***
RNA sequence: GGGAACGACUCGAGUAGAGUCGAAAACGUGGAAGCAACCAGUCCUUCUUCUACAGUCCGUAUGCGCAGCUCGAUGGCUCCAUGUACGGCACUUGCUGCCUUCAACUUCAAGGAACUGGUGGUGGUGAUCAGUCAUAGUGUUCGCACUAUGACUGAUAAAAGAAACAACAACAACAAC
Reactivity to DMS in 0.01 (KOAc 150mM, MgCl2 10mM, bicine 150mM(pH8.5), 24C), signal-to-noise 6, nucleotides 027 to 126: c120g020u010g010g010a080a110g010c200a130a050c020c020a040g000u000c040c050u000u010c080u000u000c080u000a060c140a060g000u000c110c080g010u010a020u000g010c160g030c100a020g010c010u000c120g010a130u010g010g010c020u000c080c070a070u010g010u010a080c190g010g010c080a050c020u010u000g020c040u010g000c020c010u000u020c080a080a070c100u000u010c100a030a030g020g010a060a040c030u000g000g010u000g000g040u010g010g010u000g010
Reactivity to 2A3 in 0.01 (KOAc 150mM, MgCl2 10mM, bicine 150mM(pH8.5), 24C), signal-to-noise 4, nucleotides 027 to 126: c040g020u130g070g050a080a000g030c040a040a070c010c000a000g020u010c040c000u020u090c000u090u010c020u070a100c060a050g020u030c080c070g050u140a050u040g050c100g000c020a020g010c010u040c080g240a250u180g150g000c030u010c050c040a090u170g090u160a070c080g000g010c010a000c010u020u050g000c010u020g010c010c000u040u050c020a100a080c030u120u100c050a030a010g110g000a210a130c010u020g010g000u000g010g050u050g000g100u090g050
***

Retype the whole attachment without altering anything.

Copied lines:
RNA sequence: GGGAACGACUCGAGUAGAGUCGAAAACGUGGAAGCAACCAGUCCUUCUUCUACAGUCCGUAUGCGCAGCUCGAUGGCUCCAUGUACGGCACUUGCUGCCUUCAACUUCAAGGAACUGGUGGUGGUGAUCAGUCAUAGUGUUCGCACUAUGACUGAUAAAAGAAACAACAACAACAAC
Reactivity to DMS in 0.01 (KOAc 150mM, MgCl2 10mM, bicine 150mM(pH8.5), 24C), signal-to-noise 6, nucleotides 027 to 126: c120g020u010g010g010a080a110g010c200a130a050c020c020a040g000u000c040c050u000u010c080u000u000c080u000a060c140a060g000u000c110c080g010u010a020u000g010c160g030c100a020g010c010u000c120g010a130u010g010g010c020u000c080c070a070u010g010u010a080c190g010g010c080a050c020u010u000g020c040u010g000c020c010u000u020c080a080a070c100u000u010c100a030a030g020g010a060a040c030u000g000g010u000g000g040u010g010g010u000g010
Reactivity to 2A3 in 0.01 (KOAc 150mM, MgCl2 10mM, bicine 150mM(pH8.5), 24C), signal-to-noise 4, nucleotides 027 to 126: c040g020u130g070g050a080a000g030c040a040a070c010c000a000g020u010c040c000u020u090c000u090u010c020u070a100c060a050g020u030c080c070g050u140a050u040g050c100g000c020a020g010c010u040c080g240a250u180g150g000c030u010c050c040a090u170g090u160a070c080g000g010c010a000c010u020u050g000c010u020g010c010c000u040u050c020a100a080c030u120u100c050a030a010g110g000a210a130c010u020g010g000u000g010g050u050g000g100u090g050